Roberto Escobar offers the reader a two-track reflection on the power of metaphors. As in his previous volume, Metamorphosis of Fear, the day-by-day unfolding of political events impels the author to explore a nagging question: how could the 20th century's various, tyrannical "-isms" possibly have come into being, and how did they succeed in conquering the consciences of men of good will? The author addresses this question and related events by examining Aesop, the Brothers Grimm, and "The Thousand and One Nights" and by describing in anthropological terms, with the benefit of distance, the existential dynamics of power mechanisms. Everyday chance happenings thus emerge from an indistinct backdrop, revealing their substance in the immaterial atmosphere of rationality. Reflections on power, and especially totalitarianism, usually assume the standpoint of the victim and scrutinise the dehumanising and painful mechanisms of marginalisation and exclusion. This volume, on the contrary, analyses the inner world of the persecutors, its unique and absolute nature that quells doubts and fears, renders blind with paranoia and obsession, lays waste to otherness. The unveiling of this internal deterioration is useful, in that it allows the reader to understand that the strongest feature of totalitarian outlooks is also their weakest: just as Scheherazade, in "The Thousand and One Nights", manages to avoid death at the hands of the Sassanid king and put a dent in his dominant thought, our freedom depends on the vitality of not one but many opinions, not one but many stories, not one but many worlds laden with meaning.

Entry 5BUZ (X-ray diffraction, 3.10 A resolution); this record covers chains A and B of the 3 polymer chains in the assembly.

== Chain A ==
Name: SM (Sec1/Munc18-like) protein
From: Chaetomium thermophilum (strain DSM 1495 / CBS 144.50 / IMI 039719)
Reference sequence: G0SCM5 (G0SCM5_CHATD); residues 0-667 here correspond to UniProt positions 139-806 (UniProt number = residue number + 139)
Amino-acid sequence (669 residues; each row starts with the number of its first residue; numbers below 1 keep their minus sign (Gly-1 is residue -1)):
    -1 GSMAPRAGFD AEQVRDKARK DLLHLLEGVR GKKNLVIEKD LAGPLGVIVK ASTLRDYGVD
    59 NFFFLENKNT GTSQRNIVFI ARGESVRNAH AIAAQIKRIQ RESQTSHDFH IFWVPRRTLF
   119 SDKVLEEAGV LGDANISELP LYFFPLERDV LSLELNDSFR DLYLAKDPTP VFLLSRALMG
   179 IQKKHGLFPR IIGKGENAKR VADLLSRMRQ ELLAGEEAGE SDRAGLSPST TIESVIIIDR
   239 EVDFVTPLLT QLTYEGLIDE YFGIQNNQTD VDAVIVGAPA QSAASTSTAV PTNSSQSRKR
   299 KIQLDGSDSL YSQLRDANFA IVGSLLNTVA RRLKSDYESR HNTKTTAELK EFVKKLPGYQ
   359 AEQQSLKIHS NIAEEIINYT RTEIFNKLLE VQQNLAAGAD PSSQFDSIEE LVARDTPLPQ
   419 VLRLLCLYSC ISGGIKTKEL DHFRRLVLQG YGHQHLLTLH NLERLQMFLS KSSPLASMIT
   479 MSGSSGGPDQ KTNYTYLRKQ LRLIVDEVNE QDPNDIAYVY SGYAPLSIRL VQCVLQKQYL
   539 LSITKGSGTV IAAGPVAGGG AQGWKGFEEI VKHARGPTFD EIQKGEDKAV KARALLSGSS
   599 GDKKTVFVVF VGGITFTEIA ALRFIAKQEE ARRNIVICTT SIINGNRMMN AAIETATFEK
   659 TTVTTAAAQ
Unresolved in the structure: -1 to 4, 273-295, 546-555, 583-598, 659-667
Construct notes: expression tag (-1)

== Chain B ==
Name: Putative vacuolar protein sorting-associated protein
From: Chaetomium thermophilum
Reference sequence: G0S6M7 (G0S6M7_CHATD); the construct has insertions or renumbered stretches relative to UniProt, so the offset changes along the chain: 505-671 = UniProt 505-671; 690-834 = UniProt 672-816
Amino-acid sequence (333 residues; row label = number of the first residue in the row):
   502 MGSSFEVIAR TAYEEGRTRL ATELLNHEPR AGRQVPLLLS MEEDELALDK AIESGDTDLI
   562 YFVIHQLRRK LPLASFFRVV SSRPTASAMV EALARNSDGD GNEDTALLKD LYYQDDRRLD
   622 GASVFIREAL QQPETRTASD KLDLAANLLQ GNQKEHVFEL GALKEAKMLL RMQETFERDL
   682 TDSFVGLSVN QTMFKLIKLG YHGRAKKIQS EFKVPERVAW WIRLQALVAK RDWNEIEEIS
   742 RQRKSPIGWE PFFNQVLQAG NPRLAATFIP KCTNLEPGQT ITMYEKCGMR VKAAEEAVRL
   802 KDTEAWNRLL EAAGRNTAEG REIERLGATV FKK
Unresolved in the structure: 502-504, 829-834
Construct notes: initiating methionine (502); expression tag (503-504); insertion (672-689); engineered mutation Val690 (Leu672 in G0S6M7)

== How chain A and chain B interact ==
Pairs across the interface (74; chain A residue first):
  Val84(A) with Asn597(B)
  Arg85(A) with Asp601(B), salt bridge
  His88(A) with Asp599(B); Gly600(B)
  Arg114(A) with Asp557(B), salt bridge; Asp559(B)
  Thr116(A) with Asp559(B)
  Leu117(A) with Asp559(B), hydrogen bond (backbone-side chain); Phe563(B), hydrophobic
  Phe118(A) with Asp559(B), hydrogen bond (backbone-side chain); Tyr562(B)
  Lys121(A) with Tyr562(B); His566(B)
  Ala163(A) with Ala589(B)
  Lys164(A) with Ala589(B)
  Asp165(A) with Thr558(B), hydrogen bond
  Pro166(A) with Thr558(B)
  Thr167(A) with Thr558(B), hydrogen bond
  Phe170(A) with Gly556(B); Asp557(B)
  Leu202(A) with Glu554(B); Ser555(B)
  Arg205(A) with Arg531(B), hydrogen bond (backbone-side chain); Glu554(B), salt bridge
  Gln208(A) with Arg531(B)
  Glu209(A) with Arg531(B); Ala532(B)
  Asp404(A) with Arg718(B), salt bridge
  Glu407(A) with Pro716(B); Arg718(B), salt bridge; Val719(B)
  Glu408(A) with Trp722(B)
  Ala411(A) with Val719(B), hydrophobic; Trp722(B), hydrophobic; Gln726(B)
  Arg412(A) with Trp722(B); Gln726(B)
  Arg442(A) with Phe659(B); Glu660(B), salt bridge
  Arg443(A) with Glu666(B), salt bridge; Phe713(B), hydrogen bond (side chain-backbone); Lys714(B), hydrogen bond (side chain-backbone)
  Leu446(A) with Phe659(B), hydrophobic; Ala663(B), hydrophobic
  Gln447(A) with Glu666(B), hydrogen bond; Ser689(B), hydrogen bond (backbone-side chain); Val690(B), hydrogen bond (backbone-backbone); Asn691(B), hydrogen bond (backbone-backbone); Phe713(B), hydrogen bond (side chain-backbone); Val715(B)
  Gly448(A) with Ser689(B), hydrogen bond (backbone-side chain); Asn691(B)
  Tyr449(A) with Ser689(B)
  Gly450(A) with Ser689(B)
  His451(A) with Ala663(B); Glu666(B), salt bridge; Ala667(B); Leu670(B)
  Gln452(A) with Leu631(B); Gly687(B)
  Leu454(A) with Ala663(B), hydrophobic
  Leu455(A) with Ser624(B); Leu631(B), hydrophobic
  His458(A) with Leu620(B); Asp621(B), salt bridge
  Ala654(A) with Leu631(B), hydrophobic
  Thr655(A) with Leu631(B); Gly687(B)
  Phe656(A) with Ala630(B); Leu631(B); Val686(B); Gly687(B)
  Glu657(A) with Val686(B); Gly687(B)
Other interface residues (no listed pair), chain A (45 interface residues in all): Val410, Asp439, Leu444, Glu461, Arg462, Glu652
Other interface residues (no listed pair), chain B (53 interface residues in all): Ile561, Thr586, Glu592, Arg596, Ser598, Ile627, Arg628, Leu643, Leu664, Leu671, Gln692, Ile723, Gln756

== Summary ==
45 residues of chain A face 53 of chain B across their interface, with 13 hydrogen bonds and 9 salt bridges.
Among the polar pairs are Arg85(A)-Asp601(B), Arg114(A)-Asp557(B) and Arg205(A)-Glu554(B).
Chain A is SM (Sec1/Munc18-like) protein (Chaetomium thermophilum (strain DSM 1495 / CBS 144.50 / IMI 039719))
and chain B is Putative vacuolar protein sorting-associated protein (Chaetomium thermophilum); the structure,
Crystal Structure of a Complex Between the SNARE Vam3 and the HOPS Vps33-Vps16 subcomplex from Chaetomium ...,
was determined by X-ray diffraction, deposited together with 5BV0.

Roberto Escobar teaches Political Language Analysis at the University of Milan.